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O-Week is a go

As COVID-19 restrictions lift in the province, both Dalhousie University and University of King’s College campuses are offering in-person Orientation Weeks, better known as O-Weeks. This, however, does not come without concern and precaution for student safety.

O-Week at Dal

Students will return to Dalhousie University campus for in-person classes in September, meaning early-year festivities such as Orientation Week (or O-Week) will also be a go. (Dalhousie University)

Dal Student Union (DSU) Vice-President (Student Life) Emilia Cordova said most activities would be outdoors with virus concerns in mind.

“We’re trying to create an open environment because we know that COVID restrictions are coming back onto campus,” she said. “We’re making it explicit on our website which events are mask mandatory and which ones are mask encouraged. For any of our indoor events, masking will be mandatory.”

DSU is preparing for a larger number of students compared to the past two years, as almost all classes are in-person again. The preparation inspired their O-Week theme.

“We thought of the theme ‘Welcome to the Coast,’ like saying welcome to your new home for the next four years,” said Cordova. “I feel that this is the first big interaction that a lot of first-year students are having, and it’s a great opportunity to meet new people from other programs.”

Local musicians will perform on both campuses. Other activities include a ghost tour of Citadel Hill and a tour of Halifax. Information on the Dalhousie O-Week schedule is on the Dalhousie Student Union (DSU) website, including cost information and ticket booking. 

King’s O-Week

For students attending King’s orientation activities, the full schedule arrives on the first day of O-Week via social media and the King’s Students’ Union (KSU) website. Neyve Egger, a coordinator of the King’s O-Week, revealed one significant detail: the “New Roots” O-Week theme.

“We want to play on the idea that this is an opportunity to form new roots, new connections, and experiences that you’ve never had before,” she said. “It’s a uniting experience. We’re growing together.”

Egger added the week’s activities will pay homage to the school’s history, especially its former Windsor, N.S. campus, and the province’s farming history.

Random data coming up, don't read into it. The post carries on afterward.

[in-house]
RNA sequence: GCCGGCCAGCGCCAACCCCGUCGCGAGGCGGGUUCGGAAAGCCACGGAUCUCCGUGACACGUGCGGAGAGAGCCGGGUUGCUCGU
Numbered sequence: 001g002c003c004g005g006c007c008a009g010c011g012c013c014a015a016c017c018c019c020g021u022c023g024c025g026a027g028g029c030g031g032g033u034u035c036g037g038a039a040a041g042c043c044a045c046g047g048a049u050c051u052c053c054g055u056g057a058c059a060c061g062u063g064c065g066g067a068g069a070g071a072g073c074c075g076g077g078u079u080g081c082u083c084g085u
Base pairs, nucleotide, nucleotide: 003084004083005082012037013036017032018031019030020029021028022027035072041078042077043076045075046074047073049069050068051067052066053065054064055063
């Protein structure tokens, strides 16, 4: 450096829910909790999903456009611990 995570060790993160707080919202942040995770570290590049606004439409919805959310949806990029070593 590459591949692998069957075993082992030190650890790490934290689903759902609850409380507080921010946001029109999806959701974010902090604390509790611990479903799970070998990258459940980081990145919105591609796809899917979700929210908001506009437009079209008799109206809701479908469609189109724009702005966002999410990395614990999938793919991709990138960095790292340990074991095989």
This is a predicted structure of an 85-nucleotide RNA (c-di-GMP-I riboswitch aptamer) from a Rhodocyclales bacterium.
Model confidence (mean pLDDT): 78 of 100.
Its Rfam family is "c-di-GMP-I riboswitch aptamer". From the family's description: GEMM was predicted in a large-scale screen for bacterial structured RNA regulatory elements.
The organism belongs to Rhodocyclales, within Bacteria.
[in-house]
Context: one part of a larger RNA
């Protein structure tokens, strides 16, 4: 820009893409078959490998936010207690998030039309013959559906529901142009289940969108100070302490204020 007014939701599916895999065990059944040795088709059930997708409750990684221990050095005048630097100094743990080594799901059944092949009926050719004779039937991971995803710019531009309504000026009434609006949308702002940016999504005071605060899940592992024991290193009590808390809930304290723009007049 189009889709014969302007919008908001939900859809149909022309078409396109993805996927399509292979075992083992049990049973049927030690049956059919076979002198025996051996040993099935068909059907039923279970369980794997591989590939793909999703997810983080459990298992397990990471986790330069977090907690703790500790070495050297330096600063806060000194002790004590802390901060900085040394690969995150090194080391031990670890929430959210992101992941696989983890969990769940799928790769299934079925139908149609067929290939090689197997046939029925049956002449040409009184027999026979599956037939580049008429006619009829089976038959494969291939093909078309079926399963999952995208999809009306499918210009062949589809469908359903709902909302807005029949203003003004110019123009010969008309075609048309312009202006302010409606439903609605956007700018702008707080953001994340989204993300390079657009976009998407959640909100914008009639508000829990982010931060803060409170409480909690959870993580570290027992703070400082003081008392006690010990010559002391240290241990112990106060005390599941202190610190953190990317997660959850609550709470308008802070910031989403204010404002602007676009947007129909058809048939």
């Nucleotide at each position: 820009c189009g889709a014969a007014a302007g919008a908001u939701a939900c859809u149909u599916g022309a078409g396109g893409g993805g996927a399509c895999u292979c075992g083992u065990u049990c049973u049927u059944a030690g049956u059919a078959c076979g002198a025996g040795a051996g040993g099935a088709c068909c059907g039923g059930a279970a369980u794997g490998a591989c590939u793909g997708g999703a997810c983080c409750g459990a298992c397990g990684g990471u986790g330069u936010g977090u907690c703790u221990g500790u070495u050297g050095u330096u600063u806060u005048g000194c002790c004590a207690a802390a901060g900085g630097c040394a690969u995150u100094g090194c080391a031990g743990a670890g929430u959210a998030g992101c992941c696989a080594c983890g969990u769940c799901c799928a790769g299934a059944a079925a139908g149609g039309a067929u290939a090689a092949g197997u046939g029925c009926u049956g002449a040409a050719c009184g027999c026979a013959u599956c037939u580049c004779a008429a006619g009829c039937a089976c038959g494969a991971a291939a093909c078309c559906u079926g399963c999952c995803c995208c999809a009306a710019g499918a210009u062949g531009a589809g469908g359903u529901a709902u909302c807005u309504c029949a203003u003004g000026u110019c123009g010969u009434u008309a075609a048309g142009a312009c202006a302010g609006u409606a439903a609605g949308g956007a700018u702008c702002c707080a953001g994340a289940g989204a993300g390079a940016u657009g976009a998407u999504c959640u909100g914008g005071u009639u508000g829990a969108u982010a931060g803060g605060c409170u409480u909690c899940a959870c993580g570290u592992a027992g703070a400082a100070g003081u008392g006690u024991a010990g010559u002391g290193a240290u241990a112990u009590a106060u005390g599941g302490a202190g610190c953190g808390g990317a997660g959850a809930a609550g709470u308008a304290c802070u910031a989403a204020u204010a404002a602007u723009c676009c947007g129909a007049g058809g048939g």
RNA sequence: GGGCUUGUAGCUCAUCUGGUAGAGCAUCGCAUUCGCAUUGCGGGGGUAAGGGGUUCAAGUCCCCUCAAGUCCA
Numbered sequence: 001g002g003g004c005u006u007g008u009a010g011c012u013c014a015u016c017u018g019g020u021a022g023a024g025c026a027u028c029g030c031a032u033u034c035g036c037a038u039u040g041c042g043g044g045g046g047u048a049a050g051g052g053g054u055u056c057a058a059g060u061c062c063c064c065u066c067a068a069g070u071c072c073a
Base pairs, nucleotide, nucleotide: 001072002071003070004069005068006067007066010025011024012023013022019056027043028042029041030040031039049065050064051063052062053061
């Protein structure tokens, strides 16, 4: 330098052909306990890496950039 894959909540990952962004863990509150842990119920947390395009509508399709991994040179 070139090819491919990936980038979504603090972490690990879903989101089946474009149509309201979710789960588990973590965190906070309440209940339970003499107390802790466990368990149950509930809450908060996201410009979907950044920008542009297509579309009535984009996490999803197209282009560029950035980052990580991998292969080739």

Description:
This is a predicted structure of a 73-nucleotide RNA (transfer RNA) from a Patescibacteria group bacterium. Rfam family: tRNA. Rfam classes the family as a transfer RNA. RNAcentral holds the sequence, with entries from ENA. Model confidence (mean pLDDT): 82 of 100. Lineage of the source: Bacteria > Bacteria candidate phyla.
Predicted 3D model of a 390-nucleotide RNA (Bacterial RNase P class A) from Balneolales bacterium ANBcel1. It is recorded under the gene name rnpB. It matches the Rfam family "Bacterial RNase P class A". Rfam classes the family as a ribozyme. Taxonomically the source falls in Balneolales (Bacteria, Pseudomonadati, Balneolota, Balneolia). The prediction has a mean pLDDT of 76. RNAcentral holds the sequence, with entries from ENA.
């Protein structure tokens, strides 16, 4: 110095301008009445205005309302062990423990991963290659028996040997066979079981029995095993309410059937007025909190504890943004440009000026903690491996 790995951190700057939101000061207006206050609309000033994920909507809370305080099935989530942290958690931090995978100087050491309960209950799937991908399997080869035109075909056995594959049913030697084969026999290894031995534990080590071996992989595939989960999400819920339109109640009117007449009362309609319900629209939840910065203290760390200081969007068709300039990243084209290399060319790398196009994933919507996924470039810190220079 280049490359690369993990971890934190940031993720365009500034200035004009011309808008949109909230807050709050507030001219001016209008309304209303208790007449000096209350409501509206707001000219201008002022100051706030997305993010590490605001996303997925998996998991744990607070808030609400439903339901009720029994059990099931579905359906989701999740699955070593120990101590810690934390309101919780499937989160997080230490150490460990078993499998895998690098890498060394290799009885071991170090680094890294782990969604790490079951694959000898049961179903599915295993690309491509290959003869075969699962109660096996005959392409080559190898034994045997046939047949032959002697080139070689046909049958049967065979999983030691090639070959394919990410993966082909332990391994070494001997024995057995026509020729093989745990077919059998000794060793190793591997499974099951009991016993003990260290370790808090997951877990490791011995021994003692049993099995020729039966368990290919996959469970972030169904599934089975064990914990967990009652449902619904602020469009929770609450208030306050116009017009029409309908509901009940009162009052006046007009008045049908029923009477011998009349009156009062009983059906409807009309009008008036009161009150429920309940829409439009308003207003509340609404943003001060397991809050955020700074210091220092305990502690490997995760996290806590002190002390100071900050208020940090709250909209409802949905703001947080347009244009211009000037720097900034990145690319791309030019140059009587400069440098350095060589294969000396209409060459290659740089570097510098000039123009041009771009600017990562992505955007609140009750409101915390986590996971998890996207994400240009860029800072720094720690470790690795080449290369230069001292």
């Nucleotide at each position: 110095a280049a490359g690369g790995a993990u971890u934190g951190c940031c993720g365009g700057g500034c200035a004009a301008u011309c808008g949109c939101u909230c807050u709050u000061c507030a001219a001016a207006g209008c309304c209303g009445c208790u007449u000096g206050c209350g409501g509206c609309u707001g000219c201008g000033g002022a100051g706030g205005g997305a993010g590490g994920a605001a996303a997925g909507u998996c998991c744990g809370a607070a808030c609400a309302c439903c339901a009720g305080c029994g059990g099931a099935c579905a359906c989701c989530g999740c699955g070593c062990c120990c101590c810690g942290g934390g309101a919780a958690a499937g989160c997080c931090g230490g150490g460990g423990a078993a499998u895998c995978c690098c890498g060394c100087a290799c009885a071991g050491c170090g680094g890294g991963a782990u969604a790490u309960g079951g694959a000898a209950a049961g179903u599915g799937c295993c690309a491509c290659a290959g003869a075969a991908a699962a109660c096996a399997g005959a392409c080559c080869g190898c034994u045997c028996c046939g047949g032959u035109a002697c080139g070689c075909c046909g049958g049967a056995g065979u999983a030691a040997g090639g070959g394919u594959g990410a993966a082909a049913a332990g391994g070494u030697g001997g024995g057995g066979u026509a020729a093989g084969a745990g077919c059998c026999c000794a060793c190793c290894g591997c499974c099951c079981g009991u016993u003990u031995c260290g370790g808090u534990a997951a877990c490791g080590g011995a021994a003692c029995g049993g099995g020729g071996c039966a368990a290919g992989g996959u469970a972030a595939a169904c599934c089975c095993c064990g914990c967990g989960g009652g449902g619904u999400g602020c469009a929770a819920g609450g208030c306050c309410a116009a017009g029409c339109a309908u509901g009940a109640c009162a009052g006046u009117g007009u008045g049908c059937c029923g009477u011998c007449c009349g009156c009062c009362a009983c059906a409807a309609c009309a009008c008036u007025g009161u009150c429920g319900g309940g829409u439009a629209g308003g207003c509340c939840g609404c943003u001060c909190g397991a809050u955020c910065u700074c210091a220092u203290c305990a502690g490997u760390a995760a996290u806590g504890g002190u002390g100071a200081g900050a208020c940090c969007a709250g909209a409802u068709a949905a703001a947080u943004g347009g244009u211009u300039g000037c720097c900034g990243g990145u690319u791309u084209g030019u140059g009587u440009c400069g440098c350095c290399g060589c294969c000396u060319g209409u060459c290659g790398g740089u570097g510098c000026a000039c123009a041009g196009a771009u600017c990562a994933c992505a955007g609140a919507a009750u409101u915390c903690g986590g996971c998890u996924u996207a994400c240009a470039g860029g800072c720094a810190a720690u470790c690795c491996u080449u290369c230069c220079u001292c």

“Growing is a process that is never really finished. So I think the idea of new roots is that you’re being transplanted, to start somewhere new, but you’re going to flourish and grow with it,” she said. “You’re going to grow and change here. I think that’s the point of being in university.”

Paige Chiasson, another coordinator of the King’s O-Week, said, “participants can look forward to festivities or simply running around and just being silly.”

“It’s the perfect opportunity for incoming students to find their footing. I’m excited to see people form friendships,” she said.

Both student unions will offer subsidies for those who can’t afford the O-Week cost but still want to attend the festivities. Students who need financial aid for attending O-Week can contact their student union.

“The last thing we want is to put any financial burden on an incoming university student because that itself is usually a financial burden,” Chaisson said. “The atmosphere we want to create for people should be a positive and accommodating one.”

Both campuses also offer alternative programming for students who can’t or don’t wish to attend the bigger events, including a “crafter-noon” on the King’s side and paint nights during some Dal party events.

Dal O-Week runs Sept. 1-4, followed by the King’s campus O-Week from Sept. 4-10.


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